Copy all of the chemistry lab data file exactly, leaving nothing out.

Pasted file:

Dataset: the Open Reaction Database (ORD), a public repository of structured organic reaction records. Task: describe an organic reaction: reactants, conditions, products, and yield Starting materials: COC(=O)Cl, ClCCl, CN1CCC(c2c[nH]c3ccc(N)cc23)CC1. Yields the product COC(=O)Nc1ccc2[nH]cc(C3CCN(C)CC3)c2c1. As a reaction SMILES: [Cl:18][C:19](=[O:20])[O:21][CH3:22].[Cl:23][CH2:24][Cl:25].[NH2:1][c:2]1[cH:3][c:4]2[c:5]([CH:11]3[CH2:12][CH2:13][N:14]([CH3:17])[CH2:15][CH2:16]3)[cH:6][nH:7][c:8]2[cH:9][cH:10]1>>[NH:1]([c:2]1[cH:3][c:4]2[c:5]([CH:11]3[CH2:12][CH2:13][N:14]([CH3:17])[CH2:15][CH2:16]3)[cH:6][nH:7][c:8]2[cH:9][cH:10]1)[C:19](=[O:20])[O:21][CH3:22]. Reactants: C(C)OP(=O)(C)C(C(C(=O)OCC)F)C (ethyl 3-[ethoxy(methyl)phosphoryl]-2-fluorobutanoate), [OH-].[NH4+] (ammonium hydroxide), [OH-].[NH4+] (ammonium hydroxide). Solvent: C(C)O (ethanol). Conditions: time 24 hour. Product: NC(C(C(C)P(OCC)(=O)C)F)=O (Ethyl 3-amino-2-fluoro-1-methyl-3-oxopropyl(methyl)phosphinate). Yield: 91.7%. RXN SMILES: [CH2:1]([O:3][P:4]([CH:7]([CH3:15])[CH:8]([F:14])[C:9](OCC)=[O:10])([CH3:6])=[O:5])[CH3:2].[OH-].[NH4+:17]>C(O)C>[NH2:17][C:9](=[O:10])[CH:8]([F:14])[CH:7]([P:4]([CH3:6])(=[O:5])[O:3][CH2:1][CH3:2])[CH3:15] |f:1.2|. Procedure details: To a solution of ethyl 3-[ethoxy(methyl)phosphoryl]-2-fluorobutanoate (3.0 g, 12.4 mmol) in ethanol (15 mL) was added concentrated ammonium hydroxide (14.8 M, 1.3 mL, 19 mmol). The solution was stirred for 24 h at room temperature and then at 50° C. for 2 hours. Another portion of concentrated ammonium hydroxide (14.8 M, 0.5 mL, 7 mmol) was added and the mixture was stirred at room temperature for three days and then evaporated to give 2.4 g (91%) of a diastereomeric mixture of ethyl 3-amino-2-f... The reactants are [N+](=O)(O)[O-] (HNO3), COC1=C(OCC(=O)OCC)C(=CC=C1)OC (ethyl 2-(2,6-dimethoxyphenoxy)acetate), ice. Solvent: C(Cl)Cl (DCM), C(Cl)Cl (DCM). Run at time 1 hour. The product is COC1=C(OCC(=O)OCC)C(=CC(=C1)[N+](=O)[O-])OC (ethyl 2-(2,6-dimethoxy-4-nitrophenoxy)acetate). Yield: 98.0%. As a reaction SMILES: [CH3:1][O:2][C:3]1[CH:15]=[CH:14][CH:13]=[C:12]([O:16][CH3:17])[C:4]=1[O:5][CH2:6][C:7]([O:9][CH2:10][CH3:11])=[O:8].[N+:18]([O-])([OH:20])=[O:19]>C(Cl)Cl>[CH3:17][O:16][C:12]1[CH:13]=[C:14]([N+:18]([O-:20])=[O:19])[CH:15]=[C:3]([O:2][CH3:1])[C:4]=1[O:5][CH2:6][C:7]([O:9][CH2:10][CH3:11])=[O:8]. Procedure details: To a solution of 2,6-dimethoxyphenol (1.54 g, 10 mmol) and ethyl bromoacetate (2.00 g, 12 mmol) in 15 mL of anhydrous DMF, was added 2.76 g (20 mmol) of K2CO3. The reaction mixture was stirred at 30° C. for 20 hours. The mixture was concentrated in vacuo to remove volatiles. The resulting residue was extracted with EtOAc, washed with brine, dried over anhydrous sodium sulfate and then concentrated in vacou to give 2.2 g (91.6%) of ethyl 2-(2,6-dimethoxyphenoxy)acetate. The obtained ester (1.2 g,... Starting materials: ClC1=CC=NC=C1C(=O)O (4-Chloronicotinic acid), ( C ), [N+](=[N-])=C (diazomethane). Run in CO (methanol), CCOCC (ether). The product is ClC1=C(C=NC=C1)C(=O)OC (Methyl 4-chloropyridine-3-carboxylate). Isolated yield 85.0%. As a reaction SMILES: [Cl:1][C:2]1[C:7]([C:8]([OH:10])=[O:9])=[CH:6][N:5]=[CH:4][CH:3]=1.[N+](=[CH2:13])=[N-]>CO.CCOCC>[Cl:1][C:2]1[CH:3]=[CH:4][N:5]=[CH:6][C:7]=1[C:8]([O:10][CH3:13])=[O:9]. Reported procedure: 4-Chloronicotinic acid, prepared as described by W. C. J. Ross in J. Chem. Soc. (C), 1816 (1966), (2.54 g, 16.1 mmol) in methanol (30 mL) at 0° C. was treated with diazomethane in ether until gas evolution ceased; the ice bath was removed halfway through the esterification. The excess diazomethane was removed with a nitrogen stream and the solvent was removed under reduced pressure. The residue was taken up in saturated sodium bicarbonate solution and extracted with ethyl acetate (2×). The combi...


Dataset: the Open Reaction Database (ORD), a public repository of structured organic reaction records. Task: describe an organic reaction: reactants, conditions, products, and yield Starting materials: COC(=O)Cl, ClCCl, CN1CCC(c2c[nH]c3ccc(N)cc23)CC1. Yields the product COC(=O)Nc1ccc2[nH]cc(C3CCN(C)CC3)c2c1. As a reaction SMILES: [Cl:18][C:19](=[O:20])[O:21][CH3:22].[Cl:23][CH2:24][Cl:25].[NH2:1][c:2]1[cH:3][c:4]2[c:5]([CH:11]3[CH2:12][CH2:13][N:14]([CH3:17])[CH2:15][CH2:16]3)[cH:6][nH:7][c:8]2[cH:9][cH:10]1>>[NH:1]([c:2]1[cH:3][c:4]2[c:5]([CH:11]3[CH2:12][CH2:13][N:14]([CH3:17])[CH2:15][CH2:16]3)[cH:6][nH:7][c:8]2[cH:9][cH:10]1)[C:19](=[O:20])[O:21][CH3:22]. Reactants: C(C)OP(=O)(C)C(C(C(=O)OCC)F)C (ethyl 3-[ethoxy(methyl)phosphoryl]-2-fluorobutanoate), [OH-].[NH4+] (ammonium hydroxide), [OH-].[NH4+] (ammonium hydroxide). Solvent: C(C)O (ethanol). Conditions: time 24 hour. Product: NC(C(C(C)P(OCC)(=O)C)F)=O (Ethyl 3-amino-2-fluoro-1-methyl-3-oxopropyl(methyl)phosphinate). Yield: 91.7%. RXN SMILES: [CH2:1]([O:3][P:4]([CH:7]([CH3:15])[CH:8]([F:14])[C:9](OCC)=[O:10])([CH3:6])=[O:5])[CH3:2].[OH-].[NH4+:17]>C(O)C>[NH2:17][C:9](=[O:10])[CH:8]([F:14])[CH:7]([P:4]([CH3:6])(=[O:5])[O:3][CH2:1][CH3:2])[CH3:15] |f:1.2|. Procedure details: To a solution of ethyl 3-[ethoxy(methyl)phosphoryl]-2-fluorobutanoate (3.0 g, 12.4 mmol) in ethanol (15 mL) was added concentrated ammonium hydroxide (14.8 M, 1.3 mL, 19 mmol). The solution was stirred for 24 h at room temperature and then at 50° C. for 2 hours. Another portion of concentrated ammonium hydroxide (14.8 M, 0.5 mL, 7 mmol) was added and the mixture was stirred at room temperature for three days and then evaporated to give 2.4 g (91%) of a diastereomeric mixture of ethyl 3-amino-2-f... The reactants are [N+](=O)(O)[O-] (HNO3), COC1=C(OCC(=O)OCC)C(=CC=C1)OC (ethyl 2-(2,6-dimethoxyphenoxy)acetate), ice. Solvent: C(Cl)Cl (DCM), C(Cl)Cl (DCM). Run at time 1 hour. The product is COC1=C(OCC(=O)OCC)C(=CC(=C1)[N+](=O)[O-])OC (ethyl 2-(2,6-dimethoxy-4-nitrophenoxy)acetate). Yield: 98.0%. As a reaction SMILES: [CH3:1][O:2][C:3]1[CH:15]=[CH:14][CH:13]=[C:12]([O:16][CH3:17])[C:4]=1[O:5][CH2:6][C:7]([O:9][CH2:10][CH3:11])=[O:8].[N+:18]([O-])([OH:20])=[O:19]>C(Cl)Cl>[CH3:17][O:16][C:12]1[CH:13]=[C:14]([N+:18]([O-:20])=[O:19])[CH:15]=[C:3]([O:2][CH3:1])[C:4]=1[O:5][CH2:6][C:7]([O:9][CH2:10][CH3:11])=[O:8]. Procedure details: To a solution of 2,6-dimethoxyphenol (1.54 g, 10 mmol) and ethyl bromoacetate (2.00 g, 12 mmol) in 15 mL of anhydrous DMF, was added 2.76 g (20 mmol) of K2CO3. The reaction mixture was stirred at 30° C. for 20 hours. The mixture was concentrated in vacuo to remove volatiles. The resulting residue was extracted with EtOAc, washed with brine, dried over anhydrous sodium sulfate and then concentrated in vacou to give 2.2 g (91.6%) of ethyl 2-(2,6-dimethoxyphenoxy)acetate. The obtained ester (1.2 g,... Starting materials: ClC1=CC=NC=C1C(=O)O (4-Chloronicotinic acid), ( C ), [N+](=[N-])=C (diazomethane). Run in CO (methanol), CCOCC (ether). The product is ClC1=C(C=NC=C1)C(=O)OC (Methyl 4-chloropyridine-3-carboxylate). Isolated yield 85.0%. As a reaction SMILES: [Cl:1][C:2]1[C:7]([C:8]([OH:10])=[O:9])=[CH:6][N:5]=[CH:4][CH:3]=1.[N+](=[CH2:13])=[N-]>CO.CCOCC>[Cl:1][C:2]1[CH:3]=[CH:4][N:5]=[CH:6][C:7]=1[C:8]([O:10][CH3:13])=[O:9]. Reported procedure: 4-Chloronicotinic acid, prepared as described by W. C. J. Ross in J. Chem. Soc. (C), 1816 (1966), (2.54 g, 16.1 mmol) in methanol (30 mL) at 0° C. was treated with diazomethane in ether until gas evolution ceased; the ice bath was removed halfway through the esterification. The excess diazomethane was removed with a nitrogen stream and the solvent was removed under reduced pressure. The residue was taken up in saturated sodium bicarbonate solution and extracted with ethyl acetate (2×). The combi...